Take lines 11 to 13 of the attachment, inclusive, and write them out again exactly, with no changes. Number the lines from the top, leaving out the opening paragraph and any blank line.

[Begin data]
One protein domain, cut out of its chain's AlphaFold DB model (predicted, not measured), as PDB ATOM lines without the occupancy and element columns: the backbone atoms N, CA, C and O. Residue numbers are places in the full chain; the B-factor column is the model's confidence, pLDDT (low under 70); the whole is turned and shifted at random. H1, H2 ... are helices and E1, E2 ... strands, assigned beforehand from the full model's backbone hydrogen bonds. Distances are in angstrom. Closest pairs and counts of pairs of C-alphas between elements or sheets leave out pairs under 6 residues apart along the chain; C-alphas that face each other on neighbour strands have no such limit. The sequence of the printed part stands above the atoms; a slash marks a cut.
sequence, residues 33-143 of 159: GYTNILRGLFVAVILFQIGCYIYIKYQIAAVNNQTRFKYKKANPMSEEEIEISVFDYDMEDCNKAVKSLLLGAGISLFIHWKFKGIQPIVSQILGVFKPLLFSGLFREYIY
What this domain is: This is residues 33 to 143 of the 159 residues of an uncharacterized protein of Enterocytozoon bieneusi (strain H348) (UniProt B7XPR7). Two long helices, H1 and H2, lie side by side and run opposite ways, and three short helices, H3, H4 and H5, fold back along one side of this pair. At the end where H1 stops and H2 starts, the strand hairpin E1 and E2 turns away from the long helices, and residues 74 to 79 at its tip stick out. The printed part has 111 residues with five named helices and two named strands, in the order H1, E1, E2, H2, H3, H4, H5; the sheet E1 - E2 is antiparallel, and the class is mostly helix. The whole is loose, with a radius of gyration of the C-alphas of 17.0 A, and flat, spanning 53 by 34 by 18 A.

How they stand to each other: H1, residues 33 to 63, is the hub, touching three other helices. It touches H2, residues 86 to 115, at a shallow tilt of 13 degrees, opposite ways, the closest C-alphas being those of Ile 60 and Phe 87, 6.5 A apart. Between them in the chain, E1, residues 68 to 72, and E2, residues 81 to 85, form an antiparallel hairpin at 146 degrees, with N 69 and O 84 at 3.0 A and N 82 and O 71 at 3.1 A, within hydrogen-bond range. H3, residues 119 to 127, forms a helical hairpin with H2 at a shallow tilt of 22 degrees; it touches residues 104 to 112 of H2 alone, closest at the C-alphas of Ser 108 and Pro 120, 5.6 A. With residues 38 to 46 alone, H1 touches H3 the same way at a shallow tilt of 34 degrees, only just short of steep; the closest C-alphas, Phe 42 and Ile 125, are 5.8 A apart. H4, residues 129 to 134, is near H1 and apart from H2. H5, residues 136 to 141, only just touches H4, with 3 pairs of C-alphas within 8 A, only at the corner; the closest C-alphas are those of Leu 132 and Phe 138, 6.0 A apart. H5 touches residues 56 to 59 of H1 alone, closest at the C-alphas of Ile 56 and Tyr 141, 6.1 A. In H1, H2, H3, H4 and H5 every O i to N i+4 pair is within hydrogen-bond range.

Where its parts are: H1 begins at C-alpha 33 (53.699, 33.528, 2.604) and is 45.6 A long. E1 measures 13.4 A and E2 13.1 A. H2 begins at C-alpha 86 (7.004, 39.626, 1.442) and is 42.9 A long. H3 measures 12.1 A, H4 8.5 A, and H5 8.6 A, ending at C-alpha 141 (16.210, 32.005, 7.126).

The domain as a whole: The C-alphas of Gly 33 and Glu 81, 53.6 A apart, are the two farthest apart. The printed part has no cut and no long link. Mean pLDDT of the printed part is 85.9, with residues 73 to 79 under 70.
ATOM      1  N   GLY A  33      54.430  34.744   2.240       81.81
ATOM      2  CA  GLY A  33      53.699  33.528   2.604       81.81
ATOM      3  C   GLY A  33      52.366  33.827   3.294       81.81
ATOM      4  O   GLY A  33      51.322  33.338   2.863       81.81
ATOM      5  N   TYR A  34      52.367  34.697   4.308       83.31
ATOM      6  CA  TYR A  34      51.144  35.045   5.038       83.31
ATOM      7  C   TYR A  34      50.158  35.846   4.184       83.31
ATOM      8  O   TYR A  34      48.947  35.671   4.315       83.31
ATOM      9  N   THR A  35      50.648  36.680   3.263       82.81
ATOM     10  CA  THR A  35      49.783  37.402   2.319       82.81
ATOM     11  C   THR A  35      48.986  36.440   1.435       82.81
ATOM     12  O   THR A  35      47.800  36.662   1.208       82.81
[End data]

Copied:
ATOM      6  CA  TYR A  34      51.144  35.045   5.038       83.31
ATOM      7  C   TYR A  34      50.158  35.846   4.184       83.31
ATOM      8  O   TYR A  34      48.947  35.671   4.315       83.31